Step 5: Spider competitive websites and landing pages to collect profitable keywords. This is an important step, almost always overlooked in keyword research; we place an emphasis on it. After identifying important competitors by inquiring with our client, and online research (per Step 2), we use paid tools to “spider” competitor websites to extract the most prominent keywords.  Often this will double the size of our keyword base at this point in the process; and this step frequently produces some of the best keywords in the resulting campaign.

Step 6: Keyword factoring. Blastoff has developed proprietary software to assist us with this highly labor intensive, tedious step of the keyword research process; however it can be done in a spreadsheet.  We factor the keywords phonetically in order to break them down into closely related “keyword clusters” which make for terrific ad groups, which leads to higher quality scores and better campaign performance.  More on this in pending blog posts.

If you look at a campaign which has been factored properly, the organization of the ad groups may often not make sense at first inspection.  Clients typically like to organize their ad groups around natural structures like brands, product lines, and maybe a word or two.  But when campaigns are organized phonetically by factoring the keyword, the organization is not always as neat and tidy.  This is paid back several times over in higher campaign performance, through having highly structured and tightly relevant ad groups.

Step 7: In this step which is a natural outflow of keyword factoring, go into the database and develop the Ad Group structure for the campaign, working around keyword base. The ad group structure is then implemented in Google AdWords Editor (GAE) running on OSX.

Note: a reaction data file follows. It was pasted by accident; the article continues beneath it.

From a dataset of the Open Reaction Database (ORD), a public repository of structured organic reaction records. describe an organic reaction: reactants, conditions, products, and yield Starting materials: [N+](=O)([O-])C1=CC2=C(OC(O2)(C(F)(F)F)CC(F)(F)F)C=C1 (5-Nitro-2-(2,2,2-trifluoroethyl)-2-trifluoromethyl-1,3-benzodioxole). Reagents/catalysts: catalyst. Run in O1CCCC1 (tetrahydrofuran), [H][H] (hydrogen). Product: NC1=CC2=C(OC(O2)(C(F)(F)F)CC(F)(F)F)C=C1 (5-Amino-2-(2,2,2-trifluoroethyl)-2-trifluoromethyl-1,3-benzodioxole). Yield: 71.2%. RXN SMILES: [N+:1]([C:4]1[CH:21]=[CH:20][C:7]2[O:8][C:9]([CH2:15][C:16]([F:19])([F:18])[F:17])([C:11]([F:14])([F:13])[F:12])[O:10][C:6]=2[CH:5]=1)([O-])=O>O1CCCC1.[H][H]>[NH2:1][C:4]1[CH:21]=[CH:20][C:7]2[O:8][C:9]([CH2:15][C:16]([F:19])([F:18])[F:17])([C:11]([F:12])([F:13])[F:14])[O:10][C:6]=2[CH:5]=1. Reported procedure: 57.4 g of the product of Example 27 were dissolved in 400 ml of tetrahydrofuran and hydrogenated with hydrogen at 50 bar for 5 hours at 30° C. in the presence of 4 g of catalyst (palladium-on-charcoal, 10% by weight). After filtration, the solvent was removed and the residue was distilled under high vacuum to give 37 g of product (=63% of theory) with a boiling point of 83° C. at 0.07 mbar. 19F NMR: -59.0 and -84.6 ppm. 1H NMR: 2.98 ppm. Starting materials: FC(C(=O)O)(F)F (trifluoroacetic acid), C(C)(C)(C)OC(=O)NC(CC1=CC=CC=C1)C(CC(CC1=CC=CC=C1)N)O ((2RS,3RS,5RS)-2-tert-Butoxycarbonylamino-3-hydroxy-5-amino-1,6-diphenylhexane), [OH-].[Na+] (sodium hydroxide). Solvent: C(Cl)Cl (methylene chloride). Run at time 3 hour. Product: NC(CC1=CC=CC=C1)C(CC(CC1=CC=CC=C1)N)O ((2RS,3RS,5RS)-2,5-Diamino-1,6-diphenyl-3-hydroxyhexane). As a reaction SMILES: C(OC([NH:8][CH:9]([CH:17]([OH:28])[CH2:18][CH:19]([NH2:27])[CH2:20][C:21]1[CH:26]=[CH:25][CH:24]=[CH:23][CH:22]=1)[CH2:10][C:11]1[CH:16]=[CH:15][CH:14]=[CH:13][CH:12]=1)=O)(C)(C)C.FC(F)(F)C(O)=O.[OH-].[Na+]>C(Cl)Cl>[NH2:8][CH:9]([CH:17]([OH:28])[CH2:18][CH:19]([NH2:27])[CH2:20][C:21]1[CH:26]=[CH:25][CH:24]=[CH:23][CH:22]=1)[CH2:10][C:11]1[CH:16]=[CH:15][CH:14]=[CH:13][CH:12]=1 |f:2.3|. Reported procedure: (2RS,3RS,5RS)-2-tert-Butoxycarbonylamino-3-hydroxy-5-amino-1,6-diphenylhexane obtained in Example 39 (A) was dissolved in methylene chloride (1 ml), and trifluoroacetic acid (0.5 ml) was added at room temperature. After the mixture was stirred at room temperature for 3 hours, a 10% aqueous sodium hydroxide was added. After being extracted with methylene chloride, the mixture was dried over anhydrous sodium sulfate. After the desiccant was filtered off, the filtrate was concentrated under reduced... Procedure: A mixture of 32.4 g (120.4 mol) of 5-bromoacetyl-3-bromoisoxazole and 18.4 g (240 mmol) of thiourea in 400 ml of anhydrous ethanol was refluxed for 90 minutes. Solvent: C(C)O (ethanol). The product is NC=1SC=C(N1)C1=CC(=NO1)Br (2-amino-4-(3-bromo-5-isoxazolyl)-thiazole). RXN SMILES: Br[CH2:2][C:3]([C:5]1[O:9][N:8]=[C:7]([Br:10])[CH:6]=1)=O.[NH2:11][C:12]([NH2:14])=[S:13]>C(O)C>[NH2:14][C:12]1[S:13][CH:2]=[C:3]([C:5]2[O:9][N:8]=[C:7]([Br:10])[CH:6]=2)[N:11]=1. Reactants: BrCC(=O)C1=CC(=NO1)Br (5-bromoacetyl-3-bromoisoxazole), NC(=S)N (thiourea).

Step 8: Keywords are uploaded from the database into respective ad groups within Google AdWords Editor.

Step 9: We now dramatically expand the keyword base by applying four match types: exact match, phrase match, modified broad match, and in some limited special-case situations (usually very tight geo-targeting, or low search volume) broad match.  We use broad match very selectively.

Step 10: The final step is to write compelling ad copy for each ad group which is highly relevant to the keywords in that ad group, containing those keywords directly when practicable.  We also attempt to utilize the keyword(s) in the /path1 and path2 fields in “Google’s new extended text format ads also provide us an opportunity to utilize keywords. This has the potential to raise Quality Scores.  During this step we also write the copy for all relevant “Ad Extensions” including site link extensions, callout extensions, etc.

The Result: PPC Campaigns built on top of a solid foundation

The result of Blastoff’s 10-step PPC keyword research process is a fundamental building block in the creation of high quality Google AdWords campaigns.  It is only one component of what goes into making a campaign a real winner, but it is a very important one that should not be overlooked.

If you have questions or comments about keyword research, feel free to ask us in the comments below.

©2017 Blastoff Labs Search Marketing, Inc.